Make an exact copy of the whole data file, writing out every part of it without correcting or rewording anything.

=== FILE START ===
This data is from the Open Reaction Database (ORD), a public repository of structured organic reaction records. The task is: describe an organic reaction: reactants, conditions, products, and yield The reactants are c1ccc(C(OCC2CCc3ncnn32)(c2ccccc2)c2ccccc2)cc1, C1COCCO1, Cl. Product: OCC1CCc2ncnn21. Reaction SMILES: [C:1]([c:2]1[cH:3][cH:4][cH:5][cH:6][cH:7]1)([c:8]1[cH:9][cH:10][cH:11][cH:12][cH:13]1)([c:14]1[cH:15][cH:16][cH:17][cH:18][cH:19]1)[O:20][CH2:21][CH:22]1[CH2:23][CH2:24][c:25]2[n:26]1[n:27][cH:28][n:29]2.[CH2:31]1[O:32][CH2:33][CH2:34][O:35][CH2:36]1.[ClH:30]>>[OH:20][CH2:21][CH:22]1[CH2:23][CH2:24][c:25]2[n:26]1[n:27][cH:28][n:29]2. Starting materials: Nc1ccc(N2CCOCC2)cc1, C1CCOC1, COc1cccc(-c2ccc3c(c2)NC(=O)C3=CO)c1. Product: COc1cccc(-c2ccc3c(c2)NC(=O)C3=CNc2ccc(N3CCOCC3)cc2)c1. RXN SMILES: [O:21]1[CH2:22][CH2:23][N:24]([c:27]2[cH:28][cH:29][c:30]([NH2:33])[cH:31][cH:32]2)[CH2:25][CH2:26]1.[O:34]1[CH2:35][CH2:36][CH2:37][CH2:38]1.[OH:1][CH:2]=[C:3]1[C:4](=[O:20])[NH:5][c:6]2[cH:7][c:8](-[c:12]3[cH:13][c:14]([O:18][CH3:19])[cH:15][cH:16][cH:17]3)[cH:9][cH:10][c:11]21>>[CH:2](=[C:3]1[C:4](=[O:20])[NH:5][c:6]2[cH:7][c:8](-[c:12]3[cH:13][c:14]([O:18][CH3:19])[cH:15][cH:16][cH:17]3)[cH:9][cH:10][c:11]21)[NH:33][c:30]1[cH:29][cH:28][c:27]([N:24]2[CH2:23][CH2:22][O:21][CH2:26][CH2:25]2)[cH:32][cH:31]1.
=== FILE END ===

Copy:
This data is from the Open Reaction Database (ORD), a public repository of structured organic reaction records. The task is: describe an organic reaction: reactants, conditions, products, and yield The reactants are c1ccc(C(OCC2CCc3ncnn32)(c2ccccc2)c2ccccc2)cc1, C1COCCO1, Cl. Product: OCC1CCc2ncnn21. Reaction SMILES: [C:1]([c:2]1[cH:3][cH:4][cH:5][cH:6][cH:7]1)([c:8]1[cH:9][cH:10][cH:11][cH:12][cH:13]1)([c:14]1[cH:15][cH:16][cH:17][cH:18][cH:19]1)[O:20][CH2:21][CH:22]1[CH2:23][CH2:24][c:25]2[n:26]1[n:27][cH:28][n:29]2.[CH2:31]1[O:32][CH2:33][CH2:34][O:35][CH2:36]1.[ClH:30]>>[OH:20][CH2:21][CH:22]1[CH2:23][CH2:24][c:25]2[n:26]1[n:27][cH:28][n:29]2. Starting materials: Nc1ccc(N2CCOCC2)cc1, C1CCOC1, COc1cccc(-c2ccc3c(c2)NC(=O)C3=CO)c1. Product: COc1cccc(-c2ccc3c(c2)NC(=O)C3=CNc2ccc(N3CCOCC3)cc2)c1. RXN SMILES: [O:21]1[CH2:22][CH2:23][N:24]([c:27]2[cH:28][cH:29][c:30]([NH2:33])[cH:31][cH:32]2)[CH2:25][CH2:26]1.[O:34]1[CH2:35][CH2:36][CH2:37][CH2:38]1.[OH:1][CH:2]=[C:3]1[C:4](=[O:20])[NH:5][c:6]2[cH:7][c:8](-[c:12]3[cH:13][c:14]([O:18][CH3:19])[cH:15][cH:16][cH:17]3)[cH:9][cH:10][c:11]21>>[CH:2](=[C:3]1[C:4](=[O:20])[NH:5][c:6]2[cH:7][c:8](-[c:12]3[cH:13][c:14]([O:18][CH3:19])[cH:15][cH:16][cH:17]3)[cH:9][cH:10][c:11]21)[NH:33][c:30]1[cH:29][cH:28][c:27]([N:24]2[CH2:23][CH2:22][O:21][CH2:26][CH2:25]2)[cH:32][cH:31]1.